Please allow me to start this column by acknowledging that there is a possibility I will someday eat the words you are about to read.
It will probably happen after I graduate this spring and realize how ill-prepared I am for the real world. But let me tell you this story of naïveté first. My dad went to the University of Nevada, Reno back in the 1970s.
Young, naïve and full of creative ambition, he decided to focus his college career on honing his skills as a drummer and chose to be a music major.
Before the last semester of his senior year, though, was making plenty of money playing with various bands, it seemed that a degree in music wasn’t necessary to pursue a career in music.
Then my brother was born, and it seemed that his lifestyle of “working” until 6 a.m. wasn’t conducive to having a family. After several years of life as a professional musician, he went back to UNR and pursued a degree in finance.
Now he’s a successful financial planner who is also a member of a yacht club, owns a condo with a view of San Francisco Bay and the city skyline, and he has developed a complex palate for wine.
More importantly, he’s happy. He developed a mindset sometime during that college hiatus that was more about how he could live most comfortably, which is intrinsically linked to money in this country.
His hard-working and material-focused baby boomer lingering romanticism for the Summer of Love. However, my dad also raised two children who want to be artists — I’m studying writing and my brother went to film school.
He raised us to believe that we can do anything if we work hard and put our minds to it, even something creative. In spite of that, our generation is also struggling with massive student debt, unpaid internships and few job opportunities for which we are apparently only ever over or under qualified.
It’s no wonder then, why it seems so many students choose a major — or are encouraged by their parents to choose one — that is most likely to get them a job out of a college.
When you’re raised during a time when the bachelor’s degree is the new high school diploma, it’s hard not to. College is now, more than vocational, and as a place that will lead to more job opportunities.
Certainly, this is true for some degrees, specifically anything in the science, technology, engineering and math (STEM) fields. And I must say, for every philosophy major I meet who “just smokes a lot of weed,” I meet an engineering major who is “going to make so much money for the rest of [their] lives.” I’m not saying that every engineering major is a money-hungry android; I’m just saying I’ve never met one who isn’t.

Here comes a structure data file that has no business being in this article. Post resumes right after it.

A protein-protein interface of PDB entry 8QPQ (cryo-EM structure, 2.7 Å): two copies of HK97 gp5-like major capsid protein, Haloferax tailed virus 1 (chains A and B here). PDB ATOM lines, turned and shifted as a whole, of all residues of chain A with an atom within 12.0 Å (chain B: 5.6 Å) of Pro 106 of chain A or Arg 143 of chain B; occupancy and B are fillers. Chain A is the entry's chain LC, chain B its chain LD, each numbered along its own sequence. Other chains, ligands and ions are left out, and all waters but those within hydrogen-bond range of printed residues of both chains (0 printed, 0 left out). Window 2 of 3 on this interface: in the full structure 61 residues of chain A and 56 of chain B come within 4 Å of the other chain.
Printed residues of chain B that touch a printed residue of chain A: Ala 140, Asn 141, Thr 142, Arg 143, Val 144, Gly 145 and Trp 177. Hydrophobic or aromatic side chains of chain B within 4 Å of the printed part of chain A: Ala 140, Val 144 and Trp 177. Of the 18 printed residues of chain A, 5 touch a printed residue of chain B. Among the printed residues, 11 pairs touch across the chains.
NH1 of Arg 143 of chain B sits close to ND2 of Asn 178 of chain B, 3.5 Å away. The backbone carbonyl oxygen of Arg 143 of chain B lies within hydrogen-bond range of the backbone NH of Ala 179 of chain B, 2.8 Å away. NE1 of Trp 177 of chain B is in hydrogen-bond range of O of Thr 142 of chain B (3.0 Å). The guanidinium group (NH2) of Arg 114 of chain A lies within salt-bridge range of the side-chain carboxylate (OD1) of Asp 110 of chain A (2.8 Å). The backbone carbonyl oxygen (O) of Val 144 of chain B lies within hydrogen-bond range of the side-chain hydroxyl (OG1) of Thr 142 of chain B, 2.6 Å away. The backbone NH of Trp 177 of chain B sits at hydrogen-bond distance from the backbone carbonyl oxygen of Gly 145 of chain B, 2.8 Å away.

So, what of those liberal arts and humanities degrees? I can’t count how many times I’ve had to answer the question “Well, what are you going to do with that?” when I tell people I’m an English major.
And the thing is, I feel like it’s one of the more practical — but also fulfilling — degrees in the humanities. To be honest, I didn’t choose I thought it would increase my likelihood of getting a job after college.
Not that I’m undermining the advice I’ve gotten from professors who told me that English is so broadly applicable in the real world, but that’s not why I chose to study it. (This is especially true after I met someone over the weekend who studied English and disagrees with the broadness of said applicability. Let’s face it: I’m not going to be able to apply all my thoughts on moral fiction to every job I’ll have.)
I chose to do it when I took a certain creative writing workshop about a year ago. My professor said to the class one day, “This could be the last time that your life really matters in any work that you do.”
Or something like that. Her point was that, after college, it’s incredibly difficult to be a successful artist who creates work that people care like my dad and succumb to the clutches of capitalism by choosing to be, I don’t know, a manager of a grocery store instead of a writer. (No offense to all the managers out there. You guys are doing great!)
I chose to use college as a time when I get to study what I’m passionate about instead of preparation for a lucrative career that I might not enjoy. If you happen to get off on engineering or quantitative finance or marketing, even better.
But for all you liberal arts majors out there, don’t let the thought of never making it as an artist or philosopher or writer get you down. You can still be a realist about your future and be a romantic about your education. It just depends on how you look at it.
Stephanie Self studies English. She can be reached at firstname.lastname@example.org.